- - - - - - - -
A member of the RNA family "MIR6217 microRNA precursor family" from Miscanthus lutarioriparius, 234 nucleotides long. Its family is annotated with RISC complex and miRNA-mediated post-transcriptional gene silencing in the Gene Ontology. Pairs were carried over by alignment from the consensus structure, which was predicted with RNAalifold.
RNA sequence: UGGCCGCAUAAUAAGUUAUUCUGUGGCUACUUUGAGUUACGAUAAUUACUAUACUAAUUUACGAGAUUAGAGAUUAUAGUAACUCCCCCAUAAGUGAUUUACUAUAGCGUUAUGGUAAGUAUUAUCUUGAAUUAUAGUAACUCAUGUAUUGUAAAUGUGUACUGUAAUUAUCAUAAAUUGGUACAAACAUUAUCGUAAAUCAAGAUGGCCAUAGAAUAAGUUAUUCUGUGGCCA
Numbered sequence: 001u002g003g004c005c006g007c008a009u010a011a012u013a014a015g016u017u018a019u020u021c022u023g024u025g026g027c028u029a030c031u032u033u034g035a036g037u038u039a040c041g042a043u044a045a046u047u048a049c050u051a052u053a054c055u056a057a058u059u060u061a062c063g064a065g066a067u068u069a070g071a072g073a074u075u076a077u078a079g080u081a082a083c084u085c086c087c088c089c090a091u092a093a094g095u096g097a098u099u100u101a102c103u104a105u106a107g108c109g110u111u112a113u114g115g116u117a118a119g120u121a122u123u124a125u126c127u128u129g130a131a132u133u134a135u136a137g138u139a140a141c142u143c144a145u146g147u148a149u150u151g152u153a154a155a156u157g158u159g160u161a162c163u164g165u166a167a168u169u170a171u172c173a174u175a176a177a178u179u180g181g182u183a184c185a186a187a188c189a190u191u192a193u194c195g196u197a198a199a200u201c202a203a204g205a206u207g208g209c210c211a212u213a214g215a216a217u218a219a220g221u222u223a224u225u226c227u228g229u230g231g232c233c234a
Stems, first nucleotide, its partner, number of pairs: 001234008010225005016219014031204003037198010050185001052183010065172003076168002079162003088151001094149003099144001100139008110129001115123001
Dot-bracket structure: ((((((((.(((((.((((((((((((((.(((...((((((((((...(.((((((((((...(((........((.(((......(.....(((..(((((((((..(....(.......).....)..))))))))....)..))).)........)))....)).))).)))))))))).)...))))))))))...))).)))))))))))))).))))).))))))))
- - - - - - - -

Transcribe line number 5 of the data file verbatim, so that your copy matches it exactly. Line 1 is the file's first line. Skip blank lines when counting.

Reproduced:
Dot-bracket structure: ((((((((.(((((.((((((((((((((.(((...((((((((((...(.((((((((((...(((........((.(((......(.....(((..(((((((((..(....(.......).....)..))))))))....)..))).)........)))....)).))).)))))))))).)...))))))))))...))).)))))))))))))).))))).))))))))